05 July 2018 | News
Asian Dengue Vaccination Advocacy (ADVA), a scientific working group is staging the 3rd Asia Dengue Summit from 5-6 July 2018 in partnership with Malaysia’s Ministry of Health, Global Dengue and Aedes-Transmitted Diseases Consortium (GDAC), Southeast Asian Ministers of Education Tropical Medicine and Public Health Network (SEAMEO TROPMED) and Fondation Merieux.
Singapore – Among the estimated 3.9 billion people at risk of dengue globally, more than 75% reside in Asia. This is equivalent to 1.8 billion people, making this region the epicenter of dengue activity.
Amid this public health burden, Asian Dengue Vaccination Advocacy (ADVA), a scientific working group is staging the 3rd Asia Dengue Summit from 5-6 July 2018 in partnership with Malaysia’s Ministry of Health, Global Dengue and Aedes-Transmitted Diseases Consortium (GDAC), Southeast Asian Ministers of Education Tropical Medicine and Public Health Network (SEAMEO TROPMED) and Fondation Merieux.
The two-day summit will see the gathering of leading infectious disease experts around the world including public health leaders, government officials and policymakers address issues surrounding dengue disease management, share and exchange updates and achievements on dengue management, and propose strategies to enhance dengue control for the region.
Dr Maria Rosario Capeding, Chairperson of ADVA’s Steering Committee, and Head of the Research Institute for Tropical Medicine’s Microbiology Department said, “Following the success of past years’ Asia Dengue Summit, it is critical that we continue the rallying call to government bodies and health authorities of countries in the region to adopt a holistic and integrated regional approach”.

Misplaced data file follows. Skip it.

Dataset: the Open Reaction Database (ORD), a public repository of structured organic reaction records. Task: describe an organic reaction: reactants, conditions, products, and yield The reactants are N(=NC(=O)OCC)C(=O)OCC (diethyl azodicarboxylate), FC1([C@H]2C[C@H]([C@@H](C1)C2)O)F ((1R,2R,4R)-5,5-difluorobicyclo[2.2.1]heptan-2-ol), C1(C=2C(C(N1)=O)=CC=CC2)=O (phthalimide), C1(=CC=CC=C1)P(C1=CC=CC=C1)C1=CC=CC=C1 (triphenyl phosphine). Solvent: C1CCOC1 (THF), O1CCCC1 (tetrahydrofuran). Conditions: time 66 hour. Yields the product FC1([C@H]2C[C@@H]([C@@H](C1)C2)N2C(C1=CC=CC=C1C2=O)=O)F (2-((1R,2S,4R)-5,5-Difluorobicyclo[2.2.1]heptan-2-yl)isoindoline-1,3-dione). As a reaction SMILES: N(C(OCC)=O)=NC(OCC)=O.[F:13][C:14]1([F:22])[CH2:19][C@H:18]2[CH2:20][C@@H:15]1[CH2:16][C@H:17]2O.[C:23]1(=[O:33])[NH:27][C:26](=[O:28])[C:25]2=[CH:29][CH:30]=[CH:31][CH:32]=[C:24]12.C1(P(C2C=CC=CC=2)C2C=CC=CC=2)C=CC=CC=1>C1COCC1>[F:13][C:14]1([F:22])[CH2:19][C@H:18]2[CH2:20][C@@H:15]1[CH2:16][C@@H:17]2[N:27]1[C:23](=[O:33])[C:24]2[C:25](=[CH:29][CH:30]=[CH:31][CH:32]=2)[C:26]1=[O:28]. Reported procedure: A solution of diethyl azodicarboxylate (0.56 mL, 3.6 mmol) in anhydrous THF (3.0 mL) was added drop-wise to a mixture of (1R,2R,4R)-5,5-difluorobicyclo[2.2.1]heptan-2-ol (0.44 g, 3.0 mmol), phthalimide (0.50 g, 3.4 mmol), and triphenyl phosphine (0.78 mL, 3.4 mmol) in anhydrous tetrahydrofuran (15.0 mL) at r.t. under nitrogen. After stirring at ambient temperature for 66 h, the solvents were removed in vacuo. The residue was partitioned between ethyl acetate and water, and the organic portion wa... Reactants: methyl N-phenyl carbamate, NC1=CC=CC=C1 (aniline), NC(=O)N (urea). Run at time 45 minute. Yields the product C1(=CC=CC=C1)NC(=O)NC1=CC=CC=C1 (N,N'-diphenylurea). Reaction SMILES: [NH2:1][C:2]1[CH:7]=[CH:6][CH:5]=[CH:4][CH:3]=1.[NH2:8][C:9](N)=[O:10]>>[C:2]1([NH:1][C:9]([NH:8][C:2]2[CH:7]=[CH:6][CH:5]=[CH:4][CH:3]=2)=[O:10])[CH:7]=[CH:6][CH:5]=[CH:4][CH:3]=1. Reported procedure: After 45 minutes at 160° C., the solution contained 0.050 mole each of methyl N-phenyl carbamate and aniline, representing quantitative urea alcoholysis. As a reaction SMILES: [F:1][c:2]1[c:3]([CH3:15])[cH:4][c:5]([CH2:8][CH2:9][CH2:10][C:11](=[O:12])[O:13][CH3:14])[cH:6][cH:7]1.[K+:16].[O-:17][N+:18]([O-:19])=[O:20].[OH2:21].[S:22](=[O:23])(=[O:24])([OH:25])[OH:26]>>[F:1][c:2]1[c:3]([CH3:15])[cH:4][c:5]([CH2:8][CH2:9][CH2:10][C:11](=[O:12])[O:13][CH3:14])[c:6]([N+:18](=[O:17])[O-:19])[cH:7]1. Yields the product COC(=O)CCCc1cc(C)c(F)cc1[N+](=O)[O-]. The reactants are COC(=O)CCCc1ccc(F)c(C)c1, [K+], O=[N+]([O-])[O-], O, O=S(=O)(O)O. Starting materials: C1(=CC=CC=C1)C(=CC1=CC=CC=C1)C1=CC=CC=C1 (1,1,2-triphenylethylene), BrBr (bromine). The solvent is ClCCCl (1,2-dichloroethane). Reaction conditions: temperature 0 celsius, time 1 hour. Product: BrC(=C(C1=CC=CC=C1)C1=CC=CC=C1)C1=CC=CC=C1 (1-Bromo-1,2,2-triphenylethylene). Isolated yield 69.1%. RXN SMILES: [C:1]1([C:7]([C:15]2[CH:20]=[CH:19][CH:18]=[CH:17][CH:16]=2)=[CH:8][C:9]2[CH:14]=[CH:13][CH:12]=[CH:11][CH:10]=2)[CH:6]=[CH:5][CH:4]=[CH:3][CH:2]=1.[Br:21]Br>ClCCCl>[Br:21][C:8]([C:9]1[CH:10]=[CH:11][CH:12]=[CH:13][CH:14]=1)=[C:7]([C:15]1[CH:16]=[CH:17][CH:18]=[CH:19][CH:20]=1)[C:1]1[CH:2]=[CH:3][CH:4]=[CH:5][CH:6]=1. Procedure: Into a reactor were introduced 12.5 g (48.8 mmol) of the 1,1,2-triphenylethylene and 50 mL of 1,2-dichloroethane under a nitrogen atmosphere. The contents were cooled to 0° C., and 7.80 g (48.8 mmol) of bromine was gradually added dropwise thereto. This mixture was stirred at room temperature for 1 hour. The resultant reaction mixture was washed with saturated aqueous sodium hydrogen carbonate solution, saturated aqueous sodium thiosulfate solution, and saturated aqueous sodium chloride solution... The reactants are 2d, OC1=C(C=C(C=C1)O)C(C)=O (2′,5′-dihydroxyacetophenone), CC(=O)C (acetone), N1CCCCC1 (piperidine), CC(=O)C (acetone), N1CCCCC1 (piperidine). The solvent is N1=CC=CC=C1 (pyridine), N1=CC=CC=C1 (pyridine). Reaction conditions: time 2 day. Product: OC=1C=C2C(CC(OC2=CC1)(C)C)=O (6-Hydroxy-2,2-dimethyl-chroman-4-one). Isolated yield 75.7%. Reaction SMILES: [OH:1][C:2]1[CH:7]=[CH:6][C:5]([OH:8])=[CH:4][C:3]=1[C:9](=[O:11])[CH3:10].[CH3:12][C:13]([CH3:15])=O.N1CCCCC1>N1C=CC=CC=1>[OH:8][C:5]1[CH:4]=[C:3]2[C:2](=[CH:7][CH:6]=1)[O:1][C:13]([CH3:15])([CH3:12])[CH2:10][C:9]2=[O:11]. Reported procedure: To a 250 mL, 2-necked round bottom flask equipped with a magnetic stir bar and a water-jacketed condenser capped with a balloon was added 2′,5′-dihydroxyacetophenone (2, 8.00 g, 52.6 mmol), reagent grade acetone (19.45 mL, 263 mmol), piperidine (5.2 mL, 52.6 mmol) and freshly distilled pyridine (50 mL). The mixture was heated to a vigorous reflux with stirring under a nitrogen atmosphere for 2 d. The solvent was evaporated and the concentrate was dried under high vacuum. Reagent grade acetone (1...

“The summit will bring together key stakeholders and global experts from the region, to share experiences, innovative breakthroughs in vector control, research findings, and prevention strategies. Through these discussions, we can build on existing efforts to formulate a road map for countries in Asia to implement collaborative and cost-effective strategies for dengue prevention and vector control measures,” said Dr Capeding.
Dengue, a silent growing problem
Ranked by the World Health Organization as the most critical mosquito-borne viral disease in the world, and the most rapidly spreading, dengue continues to be one of the most pressing healthcare crises of our time. Incidences of dengue have grown dramatically around the world in recent decades, with actual numbers of dengue cases being underreported and many cases misclassified.
An estimated 390 million dengue infections occur around the world each year. Of these, 500,000 cases develop into dengue haemorrhagic fever – the most severe form of dengue, and about 25,000 of those infected die annually worldwide.
Dengue vigilance must remain high at all times
Malaysia witnessed two of the worst dengue outbreaks in 2015 and 2016. 2015 reported more than 120,000 dengue cases and 320 deaths, while 2016 had 83,849 reported dengue cases with 177 deaths. Despite the decline in cases, dengue remains the number one infectious disease in Malaysia.
The Summit will shed light on the burden of dengue, its management, new vector control strategies and successful vaccine introduction across the region.